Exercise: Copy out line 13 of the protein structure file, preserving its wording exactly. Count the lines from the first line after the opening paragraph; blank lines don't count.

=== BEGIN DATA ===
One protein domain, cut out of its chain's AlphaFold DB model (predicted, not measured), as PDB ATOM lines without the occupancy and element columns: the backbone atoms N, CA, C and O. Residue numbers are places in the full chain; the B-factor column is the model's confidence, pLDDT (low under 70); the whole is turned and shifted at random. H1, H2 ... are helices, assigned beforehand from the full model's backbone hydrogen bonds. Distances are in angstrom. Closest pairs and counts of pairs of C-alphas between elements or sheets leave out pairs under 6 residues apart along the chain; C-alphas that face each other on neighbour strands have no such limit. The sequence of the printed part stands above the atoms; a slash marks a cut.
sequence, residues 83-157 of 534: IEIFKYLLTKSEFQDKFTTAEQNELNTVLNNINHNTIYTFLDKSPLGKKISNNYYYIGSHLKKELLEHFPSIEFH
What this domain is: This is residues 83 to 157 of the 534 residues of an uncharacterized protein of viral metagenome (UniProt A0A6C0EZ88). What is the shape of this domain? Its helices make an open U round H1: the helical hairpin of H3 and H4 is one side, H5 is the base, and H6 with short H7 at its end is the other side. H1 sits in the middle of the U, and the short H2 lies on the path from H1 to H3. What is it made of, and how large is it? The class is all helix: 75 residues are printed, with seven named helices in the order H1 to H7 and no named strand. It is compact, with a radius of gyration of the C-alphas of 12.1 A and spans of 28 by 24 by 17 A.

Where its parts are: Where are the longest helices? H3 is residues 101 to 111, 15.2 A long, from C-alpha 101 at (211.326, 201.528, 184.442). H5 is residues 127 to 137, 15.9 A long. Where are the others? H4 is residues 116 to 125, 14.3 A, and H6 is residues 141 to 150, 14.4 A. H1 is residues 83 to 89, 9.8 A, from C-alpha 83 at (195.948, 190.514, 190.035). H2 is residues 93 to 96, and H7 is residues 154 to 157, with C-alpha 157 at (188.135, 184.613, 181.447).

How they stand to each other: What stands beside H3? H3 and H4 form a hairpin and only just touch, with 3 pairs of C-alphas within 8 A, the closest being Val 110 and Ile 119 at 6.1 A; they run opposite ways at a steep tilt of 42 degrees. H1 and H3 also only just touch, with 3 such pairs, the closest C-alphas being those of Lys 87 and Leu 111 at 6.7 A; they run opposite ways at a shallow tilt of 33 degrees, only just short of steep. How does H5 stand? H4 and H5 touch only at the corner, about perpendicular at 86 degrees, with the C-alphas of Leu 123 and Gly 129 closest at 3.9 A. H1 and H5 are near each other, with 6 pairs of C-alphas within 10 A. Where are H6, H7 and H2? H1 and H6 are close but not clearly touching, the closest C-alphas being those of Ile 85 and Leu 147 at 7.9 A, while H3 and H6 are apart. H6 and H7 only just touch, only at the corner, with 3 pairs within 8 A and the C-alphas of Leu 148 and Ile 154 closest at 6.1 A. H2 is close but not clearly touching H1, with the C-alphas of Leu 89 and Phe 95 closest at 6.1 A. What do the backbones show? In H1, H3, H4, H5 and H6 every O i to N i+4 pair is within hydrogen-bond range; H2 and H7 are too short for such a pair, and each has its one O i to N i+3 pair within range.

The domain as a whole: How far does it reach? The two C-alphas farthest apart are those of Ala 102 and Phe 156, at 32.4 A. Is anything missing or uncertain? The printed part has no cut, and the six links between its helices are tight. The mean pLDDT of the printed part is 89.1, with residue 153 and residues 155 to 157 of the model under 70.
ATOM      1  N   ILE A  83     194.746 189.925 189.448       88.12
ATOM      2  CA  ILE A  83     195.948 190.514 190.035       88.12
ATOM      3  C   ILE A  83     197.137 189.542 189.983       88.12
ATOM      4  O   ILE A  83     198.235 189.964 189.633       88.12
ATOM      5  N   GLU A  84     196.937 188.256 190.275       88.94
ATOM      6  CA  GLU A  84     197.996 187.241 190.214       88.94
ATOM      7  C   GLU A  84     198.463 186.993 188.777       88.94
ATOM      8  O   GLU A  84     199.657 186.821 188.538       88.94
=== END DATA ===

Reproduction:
ATOM      8  O   GLU A  84     199.657 186.821 188.538       88.94